Supreme Court decision dooms redevelopment agencies, leaves cities reeling.
Thursday, January 12, 2012
Marina’s share of the former Fort Ord offers unparalleled views of long-delayed development.
There’s Marina Heights, the 248-acre swath slated for over 1,000 homes, which was approved in March 2004 but remains undeveloped. There’s the ongoing Dunes development off Imjin Parkway, where two hotels and more than 1,200 homes were scheduled to come online by 2020, but currently boasts just one of its first phase goals: a big-box retail complex and wellness center off Highway 1. And at least six other redevelopment projects on over 1,000 acres within Marina city limits have been stalled or developing at a snail’s pace for years.
The California Supreme Court’s Dec. 29 decision to dissolve redevelopment agencies, which fund infrastructure projects through property tax revenue, will further prolong Marina’s misery.
“It’s huge,” says Marina Mayor Bruce Delgado of the high court’s ruling. “It’s hard enough with a good economy and a redevelopment agency to motivate private investment dollars.”
Now, the nearly $1.5 billion in redevelopment taxes Marina was banking on for the next 30 years is up in the air, along with the fate of similar projects statewide.
The League of California Cities filed suit last summer after Gov. Jerry Brown signed AB 26, the law eliminating local redevelopment agencies, and AB 27, an accompanying bill allowing redevelopment agencies to stay alive if they pay remissions to the state to help fund public safety and school districts. Numerous Monterey County cities, including Gonzales, Monterey and Salinas, supported the League lawsuit in hopes it could lead to a repeal.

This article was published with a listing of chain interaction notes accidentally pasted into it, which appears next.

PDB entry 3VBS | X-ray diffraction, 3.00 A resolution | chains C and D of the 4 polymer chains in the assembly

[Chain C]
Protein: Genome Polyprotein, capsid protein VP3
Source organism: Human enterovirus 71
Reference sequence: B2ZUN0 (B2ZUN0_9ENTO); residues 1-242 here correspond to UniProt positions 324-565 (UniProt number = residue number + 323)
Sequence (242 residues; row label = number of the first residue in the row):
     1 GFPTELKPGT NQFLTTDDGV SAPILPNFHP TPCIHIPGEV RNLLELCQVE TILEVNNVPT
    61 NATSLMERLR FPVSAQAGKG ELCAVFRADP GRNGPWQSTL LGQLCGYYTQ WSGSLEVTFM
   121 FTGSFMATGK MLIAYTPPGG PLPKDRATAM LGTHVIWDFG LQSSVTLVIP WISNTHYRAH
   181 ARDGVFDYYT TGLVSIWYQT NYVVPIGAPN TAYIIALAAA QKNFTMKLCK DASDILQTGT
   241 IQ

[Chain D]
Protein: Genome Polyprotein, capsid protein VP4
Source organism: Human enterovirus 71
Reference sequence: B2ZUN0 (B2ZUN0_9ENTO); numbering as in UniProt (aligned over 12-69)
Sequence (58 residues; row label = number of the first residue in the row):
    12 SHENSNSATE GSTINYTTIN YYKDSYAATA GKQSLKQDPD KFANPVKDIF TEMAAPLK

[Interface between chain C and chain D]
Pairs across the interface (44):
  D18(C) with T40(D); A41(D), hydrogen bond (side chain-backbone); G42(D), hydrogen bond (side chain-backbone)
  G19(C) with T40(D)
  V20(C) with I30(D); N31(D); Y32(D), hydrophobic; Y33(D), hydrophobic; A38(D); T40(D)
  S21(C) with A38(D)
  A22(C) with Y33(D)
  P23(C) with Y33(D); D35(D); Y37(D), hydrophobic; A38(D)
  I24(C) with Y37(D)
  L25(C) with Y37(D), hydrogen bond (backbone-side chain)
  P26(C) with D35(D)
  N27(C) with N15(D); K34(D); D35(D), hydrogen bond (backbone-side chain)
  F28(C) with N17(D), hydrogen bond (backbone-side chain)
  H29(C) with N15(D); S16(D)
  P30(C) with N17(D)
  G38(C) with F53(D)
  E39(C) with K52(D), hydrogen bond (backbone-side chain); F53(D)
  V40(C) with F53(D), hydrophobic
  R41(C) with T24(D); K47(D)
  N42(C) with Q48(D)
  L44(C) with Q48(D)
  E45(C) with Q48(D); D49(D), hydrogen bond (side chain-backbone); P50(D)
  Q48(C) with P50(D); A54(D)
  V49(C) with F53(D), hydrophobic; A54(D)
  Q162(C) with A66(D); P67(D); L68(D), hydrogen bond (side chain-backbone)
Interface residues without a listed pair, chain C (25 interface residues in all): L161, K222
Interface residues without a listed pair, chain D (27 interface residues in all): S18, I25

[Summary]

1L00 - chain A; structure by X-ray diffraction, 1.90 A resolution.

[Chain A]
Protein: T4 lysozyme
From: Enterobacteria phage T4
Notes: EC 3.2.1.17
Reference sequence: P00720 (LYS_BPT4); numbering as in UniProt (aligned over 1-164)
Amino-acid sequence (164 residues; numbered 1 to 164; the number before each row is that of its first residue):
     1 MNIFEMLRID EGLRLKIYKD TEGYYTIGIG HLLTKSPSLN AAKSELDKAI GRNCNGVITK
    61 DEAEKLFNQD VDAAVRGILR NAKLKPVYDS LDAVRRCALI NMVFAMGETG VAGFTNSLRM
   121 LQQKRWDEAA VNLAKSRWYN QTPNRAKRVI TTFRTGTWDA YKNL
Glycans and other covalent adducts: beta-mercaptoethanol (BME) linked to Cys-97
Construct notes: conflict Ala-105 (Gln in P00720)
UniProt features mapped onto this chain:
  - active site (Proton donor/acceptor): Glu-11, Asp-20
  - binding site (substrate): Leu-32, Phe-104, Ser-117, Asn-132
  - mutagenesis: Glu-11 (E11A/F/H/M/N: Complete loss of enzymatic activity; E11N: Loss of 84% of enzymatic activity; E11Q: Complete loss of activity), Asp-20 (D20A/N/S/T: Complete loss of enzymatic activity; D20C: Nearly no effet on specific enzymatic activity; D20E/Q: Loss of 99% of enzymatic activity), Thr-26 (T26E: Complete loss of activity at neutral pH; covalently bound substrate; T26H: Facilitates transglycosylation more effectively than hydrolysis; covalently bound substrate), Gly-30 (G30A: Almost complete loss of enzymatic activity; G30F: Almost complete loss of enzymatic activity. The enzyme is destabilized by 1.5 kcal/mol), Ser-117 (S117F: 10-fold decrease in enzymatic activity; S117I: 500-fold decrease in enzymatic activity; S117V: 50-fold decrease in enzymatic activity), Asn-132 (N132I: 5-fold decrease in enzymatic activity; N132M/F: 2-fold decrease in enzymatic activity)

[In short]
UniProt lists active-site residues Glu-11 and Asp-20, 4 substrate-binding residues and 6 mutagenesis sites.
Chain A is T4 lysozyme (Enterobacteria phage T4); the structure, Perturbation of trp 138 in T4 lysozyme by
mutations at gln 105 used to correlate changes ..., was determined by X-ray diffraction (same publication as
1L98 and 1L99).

The high court upheld AB 26, but simultaneously struck down AB 27. The justices agreed with the League that remission payments would violate Proposition 22, which voters passed last November to prevent the state from seizing local funds.
“The only good news is that we don’t any longer have a $1 million payment due [to the state],” Delgado says.
But it also means the state won’t reap the $1.7 billion it had hoped to collect from cities to help close its yawning budget gap, and it means redevelopment agencies are gone for good, unless lawmakers pass a new law in the next few weeks.
“This is our worst-case scenario,” says Deanna Sessums, the League’s Monterey Bay spokesperson.
Local officials don’t yet know the exact impact on city coffers, but most agree it will be devastating for job creation, public staffing levels and cities’ general funds.
Seaside alone anticipates a $1.5 million shortfall in its general fund.
Pink Slip City
Public jobs hit the chopping block when redevelopment agencies fold.
General Fund shortfall: unknown
General Fund shortfall: $2.8 million
Potential layoffs: 1.5
General Fund shortfall: unknown
General Fund shortfall: $1.5 million
General Fund shortfall and layoff estimates (in full-time equivalents) are based on the assumption that local redevelopment agencies are dissolved.
Sources: Marina Development Services Director Doug Yount, Monterey Finance Director Don Rhoads, Salinas Budget and Finance Director Matt Pressey, Seaside Redevelopment Project Manager Lisa Brinton.